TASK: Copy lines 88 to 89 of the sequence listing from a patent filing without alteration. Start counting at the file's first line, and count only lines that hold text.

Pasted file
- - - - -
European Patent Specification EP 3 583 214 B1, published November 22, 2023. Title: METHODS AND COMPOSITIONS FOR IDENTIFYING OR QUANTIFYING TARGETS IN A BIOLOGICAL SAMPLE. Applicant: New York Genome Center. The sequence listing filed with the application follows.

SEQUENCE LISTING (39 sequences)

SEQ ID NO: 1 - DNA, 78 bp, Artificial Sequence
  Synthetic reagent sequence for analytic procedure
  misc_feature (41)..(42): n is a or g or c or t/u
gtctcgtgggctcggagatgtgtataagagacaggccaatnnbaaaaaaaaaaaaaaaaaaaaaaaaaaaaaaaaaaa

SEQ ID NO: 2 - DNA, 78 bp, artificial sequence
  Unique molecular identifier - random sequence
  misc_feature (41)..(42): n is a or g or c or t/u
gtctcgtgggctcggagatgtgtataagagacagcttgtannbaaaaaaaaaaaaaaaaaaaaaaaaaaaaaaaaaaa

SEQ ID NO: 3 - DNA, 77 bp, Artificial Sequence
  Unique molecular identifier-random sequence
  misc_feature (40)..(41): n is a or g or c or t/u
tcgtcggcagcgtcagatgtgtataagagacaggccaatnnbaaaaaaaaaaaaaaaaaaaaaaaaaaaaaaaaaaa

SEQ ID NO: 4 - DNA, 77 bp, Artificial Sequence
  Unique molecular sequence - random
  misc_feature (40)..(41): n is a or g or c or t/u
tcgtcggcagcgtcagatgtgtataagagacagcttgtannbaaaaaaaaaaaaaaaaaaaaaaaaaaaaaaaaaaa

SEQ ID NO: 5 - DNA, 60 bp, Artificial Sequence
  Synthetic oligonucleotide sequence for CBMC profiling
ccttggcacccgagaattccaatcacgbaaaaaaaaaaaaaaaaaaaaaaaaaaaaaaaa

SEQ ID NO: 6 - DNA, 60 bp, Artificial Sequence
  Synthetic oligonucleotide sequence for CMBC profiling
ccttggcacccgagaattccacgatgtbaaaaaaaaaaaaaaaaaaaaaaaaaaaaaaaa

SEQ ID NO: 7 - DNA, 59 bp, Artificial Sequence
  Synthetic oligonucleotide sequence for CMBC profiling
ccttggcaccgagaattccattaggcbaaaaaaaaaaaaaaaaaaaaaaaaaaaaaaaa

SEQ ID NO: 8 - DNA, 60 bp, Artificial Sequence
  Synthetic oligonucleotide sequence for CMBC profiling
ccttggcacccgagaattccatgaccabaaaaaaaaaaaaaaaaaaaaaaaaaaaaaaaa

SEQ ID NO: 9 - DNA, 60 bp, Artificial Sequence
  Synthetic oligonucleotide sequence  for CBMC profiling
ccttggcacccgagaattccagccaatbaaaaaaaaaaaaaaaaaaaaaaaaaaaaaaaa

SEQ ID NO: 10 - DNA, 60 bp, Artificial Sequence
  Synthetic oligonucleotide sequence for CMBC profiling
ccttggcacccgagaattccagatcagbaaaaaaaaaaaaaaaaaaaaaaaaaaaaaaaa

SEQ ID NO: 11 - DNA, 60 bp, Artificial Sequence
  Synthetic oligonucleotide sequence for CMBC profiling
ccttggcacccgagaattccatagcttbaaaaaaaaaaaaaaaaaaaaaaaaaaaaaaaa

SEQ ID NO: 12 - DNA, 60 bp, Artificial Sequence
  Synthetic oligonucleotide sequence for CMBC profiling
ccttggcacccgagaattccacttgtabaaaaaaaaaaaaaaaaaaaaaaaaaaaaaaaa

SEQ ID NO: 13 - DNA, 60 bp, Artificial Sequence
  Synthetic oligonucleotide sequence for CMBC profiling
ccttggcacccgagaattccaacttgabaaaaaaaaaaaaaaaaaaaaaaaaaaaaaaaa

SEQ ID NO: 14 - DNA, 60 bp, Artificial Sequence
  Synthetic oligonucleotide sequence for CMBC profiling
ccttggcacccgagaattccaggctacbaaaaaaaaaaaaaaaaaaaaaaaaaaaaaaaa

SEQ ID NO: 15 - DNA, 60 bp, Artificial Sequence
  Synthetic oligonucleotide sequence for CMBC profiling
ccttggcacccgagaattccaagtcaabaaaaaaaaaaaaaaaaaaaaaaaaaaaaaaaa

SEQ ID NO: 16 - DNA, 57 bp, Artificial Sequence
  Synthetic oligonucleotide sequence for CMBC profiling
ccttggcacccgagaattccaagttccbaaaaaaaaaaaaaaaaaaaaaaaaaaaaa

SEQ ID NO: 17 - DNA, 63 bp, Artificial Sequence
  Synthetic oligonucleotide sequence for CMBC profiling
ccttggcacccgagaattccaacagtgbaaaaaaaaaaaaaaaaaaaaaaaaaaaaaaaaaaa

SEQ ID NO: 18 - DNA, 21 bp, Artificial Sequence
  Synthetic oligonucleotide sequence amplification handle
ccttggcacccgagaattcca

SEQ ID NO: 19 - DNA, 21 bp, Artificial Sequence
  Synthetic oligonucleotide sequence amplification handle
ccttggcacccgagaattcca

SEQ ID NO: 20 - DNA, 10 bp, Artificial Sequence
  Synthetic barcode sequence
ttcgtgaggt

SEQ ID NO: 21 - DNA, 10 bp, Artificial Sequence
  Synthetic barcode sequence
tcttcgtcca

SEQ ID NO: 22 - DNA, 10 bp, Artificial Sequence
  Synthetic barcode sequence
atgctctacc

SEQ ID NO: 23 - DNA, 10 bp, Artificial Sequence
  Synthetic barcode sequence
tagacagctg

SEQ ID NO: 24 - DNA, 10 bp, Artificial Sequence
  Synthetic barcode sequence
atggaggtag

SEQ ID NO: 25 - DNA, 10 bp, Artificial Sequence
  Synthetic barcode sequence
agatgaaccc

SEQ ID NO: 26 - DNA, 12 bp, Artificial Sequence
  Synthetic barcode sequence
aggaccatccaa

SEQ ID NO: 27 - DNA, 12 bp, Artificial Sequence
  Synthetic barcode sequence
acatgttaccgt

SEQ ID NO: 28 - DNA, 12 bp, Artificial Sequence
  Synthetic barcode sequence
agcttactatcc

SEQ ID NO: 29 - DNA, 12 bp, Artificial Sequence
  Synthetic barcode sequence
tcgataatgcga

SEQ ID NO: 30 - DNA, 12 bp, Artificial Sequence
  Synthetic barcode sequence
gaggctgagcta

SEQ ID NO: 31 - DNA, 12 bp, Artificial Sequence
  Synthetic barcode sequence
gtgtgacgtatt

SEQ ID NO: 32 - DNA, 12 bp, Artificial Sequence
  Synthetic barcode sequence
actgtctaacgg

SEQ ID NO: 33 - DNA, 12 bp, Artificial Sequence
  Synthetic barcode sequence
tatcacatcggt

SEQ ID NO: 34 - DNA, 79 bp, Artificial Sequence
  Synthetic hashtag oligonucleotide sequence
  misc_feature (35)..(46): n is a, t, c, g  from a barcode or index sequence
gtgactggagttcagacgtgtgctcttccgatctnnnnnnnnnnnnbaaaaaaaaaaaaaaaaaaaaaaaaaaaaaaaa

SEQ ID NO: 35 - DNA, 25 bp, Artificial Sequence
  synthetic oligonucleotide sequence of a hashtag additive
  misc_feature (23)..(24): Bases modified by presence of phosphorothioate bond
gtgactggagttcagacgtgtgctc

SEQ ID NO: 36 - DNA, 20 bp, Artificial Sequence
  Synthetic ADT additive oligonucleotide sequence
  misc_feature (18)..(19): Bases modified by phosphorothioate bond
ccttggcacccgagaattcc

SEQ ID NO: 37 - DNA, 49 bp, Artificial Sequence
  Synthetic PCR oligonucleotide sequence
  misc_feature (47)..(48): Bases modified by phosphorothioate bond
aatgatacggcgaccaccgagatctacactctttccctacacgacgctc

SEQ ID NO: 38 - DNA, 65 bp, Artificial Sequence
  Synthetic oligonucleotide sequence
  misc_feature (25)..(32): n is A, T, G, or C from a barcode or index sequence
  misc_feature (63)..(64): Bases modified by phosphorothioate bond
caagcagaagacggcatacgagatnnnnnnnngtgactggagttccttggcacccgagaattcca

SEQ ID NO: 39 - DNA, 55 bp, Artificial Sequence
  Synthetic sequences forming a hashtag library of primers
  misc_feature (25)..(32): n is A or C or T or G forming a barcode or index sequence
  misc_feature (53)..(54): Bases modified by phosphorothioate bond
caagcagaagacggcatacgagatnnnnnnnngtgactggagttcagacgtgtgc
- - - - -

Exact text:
SEQ ID NO: 28 - DNA, 12 bp, Artificial Sequence
  Synthetic barcode sequence